Do you know some people who seem to have all the luck in the world, while others bounce from one disaster to another? Have you ever wondered about the part that this sort of luck plays in scientific progress? The chance meeting of two scientists working on the same problem from different angles that leads to a breakthrough? The discovery of graphene through a bit of sticky tape and some pencils? Is luck something we should even be discussing at a scientific show?
Enter Richard Wiseman – Professor of the Public Understanding of Psychology at the University of Hertfordshire and author of The Luck Factor: The Scientific Study of the Lucky Mind among a library of other published books. Richard has devoted 10 years to analysing people’s perceptions of their luckiness and asking the question: ‘what sets lucky people apart from the unlucky?’ His research has led to the surprising conclusion that our thoughts create the luck in our lives, and Richard has identified four key principles – or behavioural techniques – that lucky people share in common, which can be easily embraced and adapted by anyone.
The first principle is particularly pertinent to attendees at the SLS Show and Conference 2020. In The Luck Factor, Richard writes: “Lucky people create, notice and act upon the chance opportunities in their life.” For example, Professors Andre Geim and Kostya Novoselov discovered graphene during their regular Friday night experiments, which provided playful opportunities to explore new scientific ideas and activities outside of their main research. Were they simply lucky? Richard Wiseman would say no – the Manchester professors’ frequent experimental sessions created their luck, as they provided an increasing number of opportunities to discover something novel and interesting.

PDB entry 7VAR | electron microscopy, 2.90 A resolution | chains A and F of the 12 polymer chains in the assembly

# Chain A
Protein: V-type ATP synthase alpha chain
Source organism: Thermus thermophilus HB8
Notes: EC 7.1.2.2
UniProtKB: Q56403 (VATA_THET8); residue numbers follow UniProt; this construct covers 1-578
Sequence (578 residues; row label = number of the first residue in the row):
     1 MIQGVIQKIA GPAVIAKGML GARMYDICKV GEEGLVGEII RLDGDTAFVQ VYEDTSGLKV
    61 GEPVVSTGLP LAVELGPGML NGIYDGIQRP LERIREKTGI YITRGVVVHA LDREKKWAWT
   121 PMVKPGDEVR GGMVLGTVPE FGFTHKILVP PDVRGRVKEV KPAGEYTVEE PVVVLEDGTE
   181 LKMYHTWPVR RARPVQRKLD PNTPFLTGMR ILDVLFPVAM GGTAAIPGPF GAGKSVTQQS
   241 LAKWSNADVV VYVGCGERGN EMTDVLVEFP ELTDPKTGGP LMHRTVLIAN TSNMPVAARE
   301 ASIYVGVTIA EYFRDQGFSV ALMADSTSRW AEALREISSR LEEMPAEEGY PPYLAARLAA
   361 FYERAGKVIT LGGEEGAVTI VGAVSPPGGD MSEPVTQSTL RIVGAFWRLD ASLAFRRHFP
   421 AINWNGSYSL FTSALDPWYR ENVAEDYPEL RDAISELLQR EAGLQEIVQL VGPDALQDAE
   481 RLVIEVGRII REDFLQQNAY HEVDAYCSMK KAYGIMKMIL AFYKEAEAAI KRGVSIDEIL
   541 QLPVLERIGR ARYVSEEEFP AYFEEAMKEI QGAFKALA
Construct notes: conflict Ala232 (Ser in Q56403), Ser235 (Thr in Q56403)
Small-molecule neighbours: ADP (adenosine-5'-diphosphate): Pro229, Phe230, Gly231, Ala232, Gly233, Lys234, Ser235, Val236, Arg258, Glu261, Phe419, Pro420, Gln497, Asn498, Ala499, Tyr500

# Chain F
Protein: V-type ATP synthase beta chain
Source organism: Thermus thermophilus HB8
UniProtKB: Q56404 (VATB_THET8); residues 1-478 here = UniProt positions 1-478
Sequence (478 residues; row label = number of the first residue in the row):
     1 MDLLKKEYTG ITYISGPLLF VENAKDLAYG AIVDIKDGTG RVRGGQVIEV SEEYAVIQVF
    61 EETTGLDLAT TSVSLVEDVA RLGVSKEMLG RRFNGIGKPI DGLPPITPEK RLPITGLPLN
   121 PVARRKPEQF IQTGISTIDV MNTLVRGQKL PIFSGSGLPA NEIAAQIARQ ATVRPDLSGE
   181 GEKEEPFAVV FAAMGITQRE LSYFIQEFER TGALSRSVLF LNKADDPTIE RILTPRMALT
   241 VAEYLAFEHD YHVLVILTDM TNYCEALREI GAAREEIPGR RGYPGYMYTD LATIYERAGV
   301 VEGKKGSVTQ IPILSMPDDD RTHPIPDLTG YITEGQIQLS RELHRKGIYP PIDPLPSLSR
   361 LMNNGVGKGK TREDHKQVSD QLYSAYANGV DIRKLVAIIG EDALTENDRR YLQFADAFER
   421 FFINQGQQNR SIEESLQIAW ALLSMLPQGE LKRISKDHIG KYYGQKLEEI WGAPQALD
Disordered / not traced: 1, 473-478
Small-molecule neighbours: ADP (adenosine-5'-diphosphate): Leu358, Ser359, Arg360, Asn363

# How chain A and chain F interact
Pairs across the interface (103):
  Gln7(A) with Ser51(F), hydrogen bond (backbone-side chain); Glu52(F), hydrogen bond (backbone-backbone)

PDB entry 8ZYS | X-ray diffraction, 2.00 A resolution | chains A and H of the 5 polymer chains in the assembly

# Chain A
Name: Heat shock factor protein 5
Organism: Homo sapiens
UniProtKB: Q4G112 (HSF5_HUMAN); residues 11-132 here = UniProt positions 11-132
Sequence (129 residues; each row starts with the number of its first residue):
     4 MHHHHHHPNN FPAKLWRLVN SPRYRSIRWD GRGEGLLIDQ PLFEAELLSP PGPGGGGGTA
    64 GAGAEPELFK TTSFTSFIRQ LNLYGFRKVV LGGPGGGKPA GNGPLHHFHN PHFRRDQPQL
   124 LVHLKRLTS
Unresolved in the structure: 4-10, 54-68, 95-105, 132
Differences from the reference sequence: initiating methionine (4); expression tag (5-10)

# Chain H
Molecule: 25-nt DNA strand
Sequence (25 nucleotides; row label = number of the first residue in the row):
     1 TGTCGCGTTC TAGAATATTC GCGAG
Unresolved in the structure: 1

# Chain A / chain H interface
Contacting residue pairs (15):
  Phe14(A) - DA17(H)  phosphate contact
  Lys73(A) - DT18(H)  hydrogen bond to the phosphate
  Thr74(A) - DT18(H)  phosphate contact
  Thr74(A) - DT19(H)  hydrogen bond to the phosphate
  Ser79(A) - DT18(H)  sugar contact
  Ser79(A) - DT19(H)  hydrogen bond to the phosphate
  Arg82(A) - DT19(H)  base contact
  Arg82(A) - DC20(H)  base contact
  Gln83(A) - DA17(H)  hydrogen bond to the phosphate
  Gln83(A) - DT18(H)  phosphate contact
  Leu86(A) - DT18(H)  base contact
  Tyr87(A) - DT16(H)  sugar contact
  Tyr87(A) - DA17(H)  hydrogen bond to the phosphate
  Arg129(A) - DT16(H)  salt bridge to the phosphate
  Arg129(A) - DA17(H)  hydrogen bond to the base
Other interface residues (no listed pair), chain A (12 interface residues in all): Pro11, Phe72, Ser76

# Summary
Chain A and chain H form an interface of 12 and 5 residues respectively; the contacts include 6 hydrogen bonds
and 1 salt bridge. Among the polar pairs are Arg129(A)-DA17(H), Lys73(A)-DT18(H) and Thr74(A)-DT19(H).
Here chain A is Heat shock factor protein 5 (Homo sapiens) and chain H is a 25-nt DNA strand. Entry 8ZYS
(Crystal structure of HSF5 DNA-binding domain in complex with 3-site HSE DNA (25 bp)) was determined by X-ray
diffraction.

Being in the right place at the right time is often down to the right state of mind. For example, a ‘lucky’ person is more likely to talk to a stranger in a queue or a public place, setting the groundwork for serendipitous interactions. Lucky people also tend to be open to new experiences and enjoy the novel and the unexpected. They may, for example, go to a party and choose to talk to people who are different to them and not their ‘normal’ crowd.
Consider how you can adopt a similar mindset as your visit to the show this year draws nearer. What seminars could you drop into that you might normally opt out of? What networking events could you attend or who could you invite for a drink to further discuss a potential partnership? What company stands could you visit that are not specifically in your line of work? One of the many benefits of bringing so many scientists from different industries together is the possibility to share knowledge, discover new products and develop new partnerships. A visit to the Scientific Laboratory Show and Conference 2020 will be a perfect opportunity to hear Richard speak and then put the principles straight into practice. Who knows what luck we might be able to create together?
See Richard’s full presentation at 2.00pm on Wednesday the 20th of May at the East Midlands Conference Centre at the University of Nottingham. In the meantime, take a look around the website, explore the range of exhibitors attending, and look out for seminars and workshops that you want to attend. And you can always keep up with the latest news on Twitter – follow @SciLabShow and #SciLabShow2020.